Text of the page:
Photo / Bruce Ely
Happy to Make Rip City Home, Harkless Hopes to Build on Playoff Breakout
There's been perhaps no greater steal during Neil Olshey's four years at the helm of the Portland Trail Blazers' basketball operations than the acquisition of restricted free agent forward-to be Maurice Harkless from the Orlando Magic last summer.
Portland sent a 2020 protected second round pick to Orlando for the then-22-year-old in July 2015, in return the Blazers got one of their most versatile options in Harkless. Able to guard four positions with his 6-9, 215 lb. frame and athleticism, Harkless started the last 10 games of the season before starting every game of Portland's playoff run.
Averaging 11 points and 5.1 rebounds versus the LA Clippers and Golden State Warriors in the postseason, Harkless earned a new four-year contract as a restricted free agent in August. For the 23-year-old New York native, there was no question of playing anywhere else than Rip City.
"I love it here; I love the chemistry," Harkless said Thursday following practice. "I wasn’t really paying mind to any other team. I wanted to be here, and I think I made that clear. [The team] knew that. We knew that. This is where I wanted to be, and I’m happy."
"This is a very well-run organization," he added. "I think I fit in very well. When I first got here, guys were welcoming. I think they’ve done a good job keeping me comfortable here, and I’m excited for what’s to come."
The chemistry Harkless speaks of could be evidenced in a team trip to a paintball course earlier this month. Harkless, who picked up the hobby while playing with the Magic, took his teammates to Impact Action Sports in Tualtin for some bonding.
"I took everyone to go paintball a few weeks ago, and next thing you know, Meyers [Leonard] bought his own gun, his own mask, everything," he said of the activity. "I thought maybe to get everyone involved, we’d have a lot of fun.
"I like to think I'm pretty good [at paintball]."
Harkless may be a sharpshooter on the painball course, but it's his shooting on the court that he's worked to improve all summer. Though there's stability in a new contract, Harkless wasn't content shooting 27.9% (34.1% in playofffs) from behind the three-point arc last season.
At the urging of assistant coach Nate Tibbetts, along with trainers and friends, the St. John's product made it a point to stop following the flight of ball as it leaves his hand this offseason.
"At game speed, it’s a lot easier to knock down shots when you’re locked-in like that instead of having any more moving factors that can affect a shot, especially at game speed," he explained.
"I just stopped looking at the ball, that’s it."
Three days into training camp, head coach Terry Stotts has already noticed the difference in Harkless' efficiency from deep -- something that will make him all the more dangerous in the Blazer offense this season.
"He’s shot the ball really well in September and training camp," Stotts said of Harkless' adjustment. "It’s a tough habit to break. A lot of players look at the ball flight when they shoot, a lot of the great shooters did. It hasn’t been something I’ve been concerned with one way or the other if a guy or didn’t shoot and look at the ball in flight. I think it’s a difficult habit to break, but I think Moe has been conscientious about it. I do think he’s shooting the ball better."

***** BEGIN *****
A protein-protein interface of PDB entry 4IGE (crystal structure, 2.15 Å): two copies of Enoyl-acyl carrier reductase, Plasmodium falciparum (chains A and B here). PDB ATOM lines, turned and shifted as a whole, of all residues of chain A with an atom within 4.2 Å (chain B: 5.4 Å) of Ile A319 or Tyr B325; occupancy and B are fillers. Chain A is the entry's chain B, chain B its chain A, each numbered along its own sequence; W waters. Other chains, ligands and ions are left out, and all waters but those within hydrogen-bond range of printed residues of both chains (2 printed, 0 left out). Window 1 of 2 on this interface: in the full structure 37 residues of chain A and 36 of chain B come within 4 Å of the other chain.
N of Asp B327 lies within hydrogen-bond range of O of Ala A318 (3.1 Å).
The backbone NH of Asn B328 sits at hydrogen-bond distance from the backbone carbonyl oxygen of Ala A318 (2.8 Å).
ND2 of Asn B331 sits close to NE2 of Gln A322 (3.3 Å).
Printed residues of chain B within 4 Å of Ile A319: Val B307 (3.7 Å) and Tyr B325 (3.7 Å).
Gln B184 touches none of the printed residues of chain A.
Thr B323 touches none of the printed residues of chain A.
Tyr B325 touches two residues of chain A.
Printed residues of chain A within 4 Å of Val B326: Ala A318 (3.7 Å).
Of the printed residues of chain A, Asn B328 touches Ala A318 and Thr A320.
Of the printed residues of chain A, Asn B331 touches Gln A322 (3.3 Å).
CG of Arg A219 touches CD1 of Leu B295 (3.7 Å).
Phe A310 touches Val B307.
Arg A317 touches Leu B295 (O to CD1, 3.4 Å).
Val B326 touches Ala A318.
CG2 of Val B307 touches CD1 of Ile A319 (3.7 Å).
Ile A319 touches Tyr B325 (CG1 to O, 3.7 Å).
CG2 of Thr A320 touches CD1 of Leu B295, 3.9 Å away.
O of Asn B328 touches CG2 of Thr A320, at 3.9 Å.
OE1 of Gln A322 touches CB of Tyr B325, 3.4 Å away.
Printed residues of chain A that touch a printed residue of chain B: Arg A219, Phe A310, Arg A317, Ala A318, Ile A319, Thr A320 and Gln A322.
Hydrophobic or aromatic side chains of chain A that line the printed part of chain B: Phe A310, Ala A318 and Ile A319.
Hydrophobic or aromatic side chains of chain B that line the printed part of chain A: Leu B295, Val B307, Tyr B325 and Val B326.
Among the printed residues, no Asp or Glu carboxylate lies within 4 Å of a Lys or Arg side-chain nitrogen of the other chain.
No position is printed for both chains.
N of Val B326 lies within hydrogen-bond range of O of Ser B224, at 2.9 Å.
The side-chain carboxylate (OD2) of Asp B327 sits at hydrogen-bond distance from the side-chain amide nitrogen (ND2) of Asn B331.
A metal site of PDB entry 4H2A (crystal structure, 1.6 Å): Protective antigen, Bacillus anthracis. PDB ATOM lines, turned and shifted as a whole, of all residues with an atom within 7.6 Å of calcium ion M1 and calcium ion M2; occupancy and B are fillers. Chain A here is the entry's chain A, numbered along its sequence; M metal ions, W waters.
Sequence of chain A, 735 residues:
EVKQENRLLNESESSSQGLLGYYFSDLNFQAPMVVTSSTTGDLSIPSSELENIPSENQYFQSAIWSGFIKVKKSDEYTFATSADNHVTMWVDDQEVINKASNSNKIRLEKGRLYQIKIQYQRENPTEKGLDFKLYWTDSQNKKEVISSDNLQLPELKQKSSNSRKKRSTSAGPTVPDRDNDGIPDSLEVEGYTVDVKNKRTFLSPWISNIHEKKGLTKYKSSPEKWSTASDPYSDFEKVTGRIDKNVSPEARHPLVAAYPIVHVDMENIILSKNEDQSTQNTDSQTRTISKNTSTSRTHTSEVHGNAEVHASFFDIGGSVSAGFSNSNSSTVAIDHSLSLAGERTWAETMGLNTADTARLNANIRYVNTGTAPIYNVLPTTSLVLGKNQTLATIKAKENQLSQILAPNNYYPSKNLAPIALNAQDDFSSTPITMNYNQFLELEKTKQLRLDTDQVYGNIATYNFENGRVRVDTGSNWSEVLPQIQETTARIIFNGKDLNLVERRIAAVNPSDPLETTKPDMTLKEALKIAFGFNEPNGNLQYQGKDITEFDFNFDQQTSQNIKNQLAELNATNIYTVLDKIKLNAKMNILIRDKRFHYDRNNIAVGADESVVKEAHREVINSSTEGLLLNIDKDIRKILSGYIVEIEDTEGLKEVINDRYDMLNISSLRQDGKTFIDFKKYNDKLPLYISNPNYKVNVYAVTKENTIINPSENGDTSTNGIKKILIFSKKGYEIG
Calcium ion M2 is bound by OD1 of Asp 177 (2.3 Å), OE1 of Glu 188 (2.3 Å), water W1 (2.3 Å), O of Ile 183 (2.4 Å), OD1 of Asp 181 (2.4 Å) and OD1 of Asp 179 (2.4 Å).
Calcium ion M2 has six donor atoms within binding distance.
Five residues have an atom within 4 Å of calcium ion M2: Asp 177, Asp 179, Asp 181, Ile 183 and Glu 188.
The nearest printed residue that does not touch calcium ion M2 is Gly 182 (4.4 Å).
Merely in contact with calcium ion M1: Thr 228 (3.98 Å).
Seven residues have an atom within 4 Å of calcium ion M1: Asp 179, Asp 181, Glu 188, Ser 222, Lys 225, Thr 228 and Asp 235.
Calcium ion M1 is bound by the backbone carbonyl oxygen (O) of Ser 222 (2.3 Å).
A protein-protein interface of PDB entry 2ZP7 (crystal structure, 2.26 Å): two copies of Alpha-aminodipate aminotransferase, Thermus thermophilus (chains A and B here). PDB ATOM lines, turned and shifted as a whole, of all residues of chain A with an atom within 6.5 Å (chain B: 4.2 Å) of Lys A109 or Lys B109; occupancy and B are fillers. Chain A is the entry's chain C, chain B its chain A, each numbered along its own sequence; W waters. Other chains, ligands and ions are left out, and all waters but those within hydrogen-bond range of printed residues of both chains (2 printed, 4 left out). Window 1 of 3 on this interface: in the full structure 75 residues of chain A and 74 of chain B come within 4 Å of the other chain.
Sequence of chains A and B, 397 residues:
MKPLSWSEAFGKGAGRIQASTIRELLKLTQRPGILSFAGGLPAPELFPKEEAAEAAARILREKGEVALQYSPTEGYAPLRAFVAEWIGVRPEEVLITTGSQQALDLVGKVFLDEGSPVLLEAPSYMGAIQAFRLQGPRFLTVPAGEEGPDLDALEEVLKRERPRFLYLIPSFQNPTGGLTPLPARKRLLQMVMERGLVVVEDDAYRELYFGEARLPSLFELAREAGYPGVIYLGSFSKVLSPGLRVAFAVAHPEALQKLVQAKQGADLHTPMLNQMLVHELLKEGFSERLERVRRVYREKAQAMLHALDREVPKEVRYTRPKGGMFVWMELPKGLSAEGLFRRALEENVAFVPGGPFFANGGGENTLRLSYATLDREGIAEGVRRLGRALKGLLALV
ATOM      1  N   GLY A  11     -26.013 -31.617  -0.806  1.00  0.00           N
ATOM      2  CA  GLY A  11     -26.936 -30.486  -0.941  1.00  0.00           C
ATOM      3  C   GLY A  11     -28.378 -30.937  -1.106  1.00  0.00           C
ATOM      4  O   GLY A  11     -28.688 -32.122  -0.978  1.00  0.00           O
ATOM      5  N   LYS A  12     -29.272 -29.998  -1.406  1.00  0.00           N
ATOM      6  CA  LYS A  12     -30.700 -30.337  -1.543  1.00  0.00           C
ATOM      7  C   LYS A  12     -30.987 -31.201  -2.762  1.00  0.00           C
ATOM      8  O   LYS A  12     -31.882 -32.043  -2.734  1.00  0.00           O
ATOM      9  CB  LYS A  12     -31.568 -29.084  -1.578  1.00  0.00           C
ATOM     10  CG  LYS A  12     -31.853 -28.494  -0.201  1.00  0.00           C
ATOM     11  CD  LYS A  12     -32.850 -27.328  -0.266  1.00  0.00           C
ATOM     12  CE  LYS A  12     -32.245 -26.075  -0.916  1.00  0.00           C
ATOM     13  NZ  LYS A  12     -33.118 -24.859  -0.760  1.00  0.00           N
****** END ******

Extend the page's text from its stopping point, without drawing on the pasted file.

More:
Despite Harkless' improved shooting and playoff performance, Harkless' spot as a starter is far from set in stone. He enters training camp in competition with newcomer Evan Turner and Allen Crabbe at the small forward position. Harkless' versatility to guard anyone from Clippers point guard Chris Paul to Golden State forward Draymond Green will be an important factor for Stotts to consider ahead of the Blazers' season opener versus the Utah Jazz on October 25.
"A lot of the time, he was playing with Chief [Al-Farouq Aminu]," Stotts said. "The versatility with him and Chief together at 3-4, we have versatility at both ends of the court, certainly. He has such a quick first step, quick bounce to the ball inside the paint. He’s really strong. I don’t know if people — I didn’t know until we started working with him — he’s got some deceptive strength down there. He can guard multiple positions, he can play multiple positions."
Harkless, Turner and Crabbe all bring something different to Stotts' gameplan. All are above average defenders while Harkless is a long, athletic slasher on the offensive end. Turner can act as a third ball handler alongside Damian Lillard and CJ McCollum. Crabbe, meanwhile, is one of the top three-point threats on the roster.
How ever the minutes shake out, it will put the Blazers in the position to build on their success from a season ago.
"We’re all different; we all play most of the positions," Harkless said. "Evan’s playing three different positions, AC’s playing two and I’m playing two different positions than he is. Who knows? I don’t know. It’s up to Coach. At the end of the day, we all bring different things to the table and we all contribute in a different way.
"Whoever Coach decides to put out there in whatever time everyone else gets, we’re going to do the most to help the team win. "
No matter Harkless' role this season, he'll be far more productive in 2016-17 than a 2020 protected second round pick.